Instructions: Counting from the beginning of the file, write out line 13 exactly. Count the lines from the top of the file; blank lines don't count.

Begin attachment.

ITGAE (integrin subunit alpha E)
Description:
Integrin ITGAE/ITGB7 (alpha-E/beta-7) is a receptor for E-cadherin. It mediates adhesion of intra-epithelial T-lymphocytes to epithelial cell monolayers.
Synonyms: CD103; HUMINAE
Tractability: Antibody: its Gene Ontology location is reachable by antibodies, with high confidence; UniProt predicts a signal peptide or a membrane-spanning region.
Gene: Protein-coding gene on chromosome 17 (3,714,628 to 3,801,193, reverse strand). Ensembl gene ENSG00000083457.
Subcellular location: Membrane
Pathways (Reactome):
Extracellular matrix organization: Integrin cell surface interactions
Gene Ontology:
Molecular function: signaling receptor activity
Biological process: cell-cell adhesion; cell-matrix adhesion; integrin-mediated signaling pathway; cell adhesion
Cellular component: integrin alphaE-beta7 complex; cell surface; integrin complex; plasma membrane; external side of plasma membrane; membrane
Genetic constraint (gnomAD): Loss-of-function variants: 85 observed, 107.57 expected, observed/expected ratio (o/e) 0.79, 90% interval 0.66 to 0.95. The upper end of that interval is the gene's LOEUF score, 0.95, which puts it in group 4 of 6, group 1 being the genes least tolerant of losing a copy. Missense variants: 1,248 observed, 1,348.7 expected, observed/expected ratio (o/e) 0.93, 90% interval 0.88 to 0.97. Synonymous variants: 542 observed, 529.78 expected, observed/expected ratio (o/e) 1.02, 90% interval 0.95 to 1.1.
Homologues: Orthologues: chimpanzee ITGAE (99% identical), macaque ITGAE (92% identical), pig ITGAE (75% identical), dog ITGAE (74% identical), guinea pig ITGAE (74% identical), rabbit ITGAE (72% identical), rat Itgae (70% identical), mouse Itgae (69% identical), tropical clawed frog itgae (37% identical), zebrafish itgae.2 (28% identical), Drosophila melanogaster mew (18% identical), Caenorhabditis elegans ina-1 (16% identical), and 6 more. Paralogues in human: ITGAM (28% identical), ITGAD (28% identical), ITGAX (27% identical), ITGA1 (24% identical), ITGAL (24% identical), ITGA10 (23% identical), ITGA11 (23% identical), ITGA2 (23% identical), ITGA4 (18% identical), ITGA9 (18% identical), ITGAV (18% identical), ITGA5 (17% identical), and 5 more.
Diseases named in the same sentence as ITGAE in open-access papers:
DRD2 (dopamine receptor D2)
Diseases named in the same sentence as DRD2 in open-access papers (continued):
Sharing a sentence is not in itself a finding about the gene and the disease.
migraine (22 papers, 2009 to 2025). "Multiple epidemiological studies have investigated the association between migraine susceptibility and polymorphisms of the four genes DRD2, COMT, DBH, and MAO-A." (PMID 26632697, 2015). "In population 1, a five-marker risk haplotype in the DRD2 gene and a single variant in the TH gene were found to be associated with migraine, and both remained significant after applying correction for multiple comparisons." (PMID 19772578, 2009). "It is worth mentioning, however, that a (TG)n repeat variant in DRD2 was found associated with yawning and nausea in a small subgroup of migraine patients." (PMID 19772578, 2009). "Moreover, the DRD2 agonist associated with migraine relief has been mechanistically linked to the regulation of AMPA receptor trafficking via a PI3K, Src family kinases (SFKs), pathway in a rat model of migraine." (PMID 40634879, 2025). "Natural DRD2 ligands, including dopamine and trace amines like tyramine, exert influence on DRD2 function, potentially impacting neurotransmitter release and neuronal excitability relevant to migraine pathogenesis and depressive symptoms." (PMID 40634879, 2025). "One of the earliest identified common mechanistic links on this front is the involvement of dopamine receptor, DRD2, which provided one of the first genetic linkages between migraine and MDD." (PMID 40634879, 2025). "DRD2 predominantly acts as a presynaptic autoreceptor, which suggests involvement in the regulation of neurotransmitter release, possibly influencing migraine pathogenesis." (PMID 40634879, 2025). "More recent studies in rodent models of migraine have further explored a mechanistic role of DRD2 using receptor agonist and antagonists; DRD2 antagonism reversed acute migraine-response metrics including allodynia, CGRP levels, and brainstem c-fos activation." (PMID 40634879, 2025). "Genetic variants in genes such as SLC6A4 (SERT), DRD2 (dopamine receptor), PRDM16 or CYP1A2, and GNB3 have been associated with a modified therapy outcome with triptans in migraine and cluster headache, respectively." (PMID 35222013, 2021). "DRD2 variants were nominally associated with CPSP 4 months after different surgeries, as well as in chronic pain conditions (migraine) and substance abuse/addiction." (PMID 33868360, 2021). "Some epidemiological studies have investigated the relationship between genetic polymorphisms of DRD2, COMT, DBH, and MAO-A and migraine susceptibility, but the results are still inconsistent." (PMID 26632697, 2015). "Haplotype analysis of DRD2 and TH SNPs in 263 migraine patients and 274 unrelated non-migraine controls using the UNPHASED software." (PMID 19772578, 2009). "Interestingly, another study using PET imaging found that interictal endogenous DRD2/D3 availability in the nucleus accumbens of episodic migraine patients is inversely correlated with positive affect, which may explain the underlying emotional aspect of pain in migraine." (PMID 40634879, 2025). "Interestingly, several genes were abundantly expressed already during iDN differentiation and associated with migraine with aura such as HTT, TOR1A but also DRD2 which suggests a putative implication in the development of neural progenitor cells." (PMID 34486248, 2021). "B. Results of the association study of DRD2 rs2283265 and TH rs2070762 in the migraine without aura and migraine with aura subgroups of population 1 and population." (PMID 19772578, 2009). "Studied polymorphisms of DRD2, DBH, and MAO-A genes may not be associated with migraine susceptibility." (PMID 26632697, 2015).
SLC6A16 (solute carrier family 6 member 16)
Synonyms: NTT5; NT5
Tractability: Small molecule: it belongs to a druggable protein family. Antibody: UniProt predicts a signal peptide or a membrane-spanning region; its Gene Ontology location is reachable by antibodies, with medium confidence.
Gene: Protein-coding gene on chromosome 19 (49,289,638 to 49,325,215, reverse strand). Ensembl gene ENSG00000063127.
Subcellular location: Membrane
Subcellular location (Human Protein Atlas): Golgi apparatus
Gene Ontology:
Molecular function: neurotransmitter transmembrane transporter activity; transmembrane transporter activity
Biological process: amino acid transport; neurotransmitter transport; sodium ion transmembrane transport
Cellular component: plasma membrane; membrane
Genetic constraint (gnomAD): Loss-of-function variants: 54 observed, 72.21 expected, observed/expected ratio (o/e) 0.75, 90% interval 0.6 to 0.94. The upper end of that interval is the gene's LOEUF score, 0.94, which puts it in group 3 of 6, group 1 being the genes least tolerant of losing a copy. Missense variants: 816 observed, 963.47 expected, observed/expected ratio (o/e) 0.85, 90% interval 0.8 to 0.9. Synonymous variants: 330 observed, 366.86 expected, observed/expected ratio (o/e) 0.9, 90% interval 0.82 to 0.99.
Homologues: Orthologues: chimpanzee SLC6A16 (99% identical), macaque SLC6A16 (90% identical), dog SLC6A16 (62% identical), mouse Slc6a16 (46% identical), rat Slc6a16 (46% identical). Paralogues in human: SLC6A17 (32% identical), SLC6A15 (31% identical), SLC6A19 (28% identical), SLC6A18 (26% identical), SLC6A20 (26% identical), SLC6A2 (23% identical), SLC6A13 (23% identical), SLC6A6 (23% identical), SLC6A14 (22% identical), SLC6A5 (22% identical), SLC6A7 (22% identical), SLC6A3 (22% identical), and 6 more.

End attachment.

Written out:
Cellular component: integrin alphaE-beta7 complex; cell surface; integrin complex; plasma membrane; external side of plasma membrane; membrane